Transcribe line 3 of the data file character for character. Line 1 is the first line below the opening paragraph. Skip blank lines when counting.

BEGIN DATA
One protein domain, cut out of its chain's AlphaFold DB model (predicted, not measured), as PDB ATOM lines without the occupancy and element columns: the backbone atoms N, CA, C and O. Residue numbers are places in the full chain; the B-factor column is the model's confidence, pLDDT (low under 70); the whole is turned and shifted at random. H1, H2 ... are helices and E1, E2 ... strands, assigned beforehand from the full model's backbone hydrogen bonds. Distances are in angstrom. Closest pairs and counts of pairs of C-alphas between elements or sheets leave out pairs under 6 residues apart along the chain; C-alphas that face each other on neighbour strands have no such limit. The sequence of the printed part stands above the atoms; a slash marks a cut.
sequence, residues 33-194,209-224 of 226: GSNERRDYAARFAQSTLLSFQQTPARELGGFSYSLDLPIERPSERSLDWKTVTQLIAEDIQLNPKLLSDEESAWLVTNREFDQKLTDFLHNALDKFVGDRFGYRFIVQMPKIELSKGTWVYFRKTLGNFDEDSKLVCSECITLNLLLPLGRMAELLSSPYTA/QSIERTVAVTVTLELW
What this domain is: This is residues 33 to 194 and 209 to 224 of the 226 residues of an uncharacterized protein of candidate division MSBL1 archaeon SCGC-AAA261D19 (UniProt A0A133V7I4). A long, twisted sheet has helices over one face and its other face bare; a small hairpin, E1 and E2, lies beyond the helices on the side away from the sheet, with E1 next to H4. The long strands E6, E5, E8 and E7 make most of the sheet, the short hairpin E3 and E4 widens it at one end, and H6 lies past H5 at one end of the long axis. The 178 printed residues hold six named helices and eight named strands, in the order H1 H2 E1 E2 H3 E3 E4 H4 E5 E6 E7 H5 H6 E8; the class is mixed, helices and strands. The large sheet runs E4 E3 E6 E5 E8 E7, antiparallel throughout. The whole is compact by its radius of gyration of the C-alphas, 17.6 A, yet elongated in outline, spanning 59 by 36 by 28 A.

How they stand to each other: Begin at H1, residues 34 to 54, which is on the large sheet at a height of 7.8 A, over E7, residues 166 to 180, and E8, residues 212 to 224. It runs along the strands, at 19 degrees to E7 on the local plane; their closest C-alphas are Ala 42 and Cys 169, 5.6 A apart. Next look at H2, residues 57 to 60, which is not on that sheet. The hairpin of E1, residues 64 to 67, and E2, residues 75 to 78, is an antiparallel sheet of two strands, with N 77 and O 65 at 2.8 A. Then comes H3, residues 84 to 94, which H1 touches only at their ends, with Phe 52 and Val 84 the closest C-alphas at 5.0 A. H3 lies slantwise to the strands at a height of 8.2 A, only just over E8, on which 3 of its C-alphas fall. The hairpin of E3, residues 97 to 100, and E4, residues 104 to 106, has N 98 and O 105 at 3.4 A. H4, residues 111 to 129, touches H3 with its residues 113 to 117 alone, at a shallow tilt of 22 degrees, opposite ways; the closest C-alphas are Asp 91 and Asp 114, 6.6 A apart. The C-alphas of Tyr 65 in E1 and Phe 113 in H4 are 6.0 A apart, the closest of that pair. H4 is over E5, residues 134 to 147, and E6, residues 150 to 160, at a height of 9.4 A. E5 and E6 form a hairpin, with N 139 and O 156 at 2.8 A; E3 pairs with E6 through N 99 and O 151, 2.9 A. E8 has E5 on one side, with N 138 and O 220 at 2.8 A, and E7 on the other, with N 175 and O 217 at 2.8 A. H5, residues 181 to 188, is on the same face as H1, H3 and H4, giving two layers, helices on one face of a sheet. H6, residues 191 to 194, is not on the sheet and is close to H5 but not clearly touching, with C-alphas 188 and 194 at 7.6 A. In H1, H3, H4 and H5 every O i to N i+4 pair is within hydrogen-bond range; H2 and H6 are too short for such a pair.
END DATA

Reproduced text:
How they stand to each other: Begin at H1, residues 34 to 54, which is on the large sheet at a height of 7.8 A, over E7, residues 166 to 180, and E8, residues 212 to 224. It runs along the strands, at 19 degrees to E7 on the local plane; their closest C-alphas are Ala 42 and Cys 169, 5.6 A apart. Next look at H2, residues 57 to 60, which is not on that sheet. The hairpin of E1, residues 64 to 67, and E2, residues 75 to 78, is an antiparallel sheet of two strands, with N 77 and O 65 at 2.8 A. Then comes H3, residues 84 to 94, which H1 touches only at their ends, with Phe 52 and Val 84 the closest C-alphas at 5.0 A. H3 lies slantwise to the strands at a height of 8.2 A, only just over E8, on which 3 of its C-alphas fall. The hairpin of E3, residues 97 to 100, and E4, residues 104 to 106, has N 98 and O 105 at 3.4 A. H4, residues 111 to 129, touches H3 with its residues 113 to 117 alone, at a shallow tilt of 22 degrees, opposite ways; the closest C-alphas are Asp 91 and Asp 114, 6.6 A apart. The C-alphas of Tyr 65 in E1 and Phe 113 in H4 are 6.0 A apart, the closest of that pair. H4 is over E5, residues 134 to 147, and E6, residues 150 to 160, at a height of 9.4 A. E5 and E6 form a hairpin, with N 139 and O 156 at 2.8 A; E3 pairs with E6 through N 99 and O 151, 2.9 A. E8 has E5 on one side, with N 138 and O 220 at 2.8 A, and E7 on the other, with N 175 and O 217 at 2.8 A. H5, residues 181 to 188, is on the same face as H1, H3 and H4, giving two layers, helices on one face of a sheet. H6, residues 191 to 194, is not on the sheet and is close to H5 but not clearly touching, with C-alphas 188 and 194 at 7.6 A. In H1, H3, H4 and H5 every O i to N i+4 pair is within hydrogen-bond range; H2 and H6 are too short for such a pair.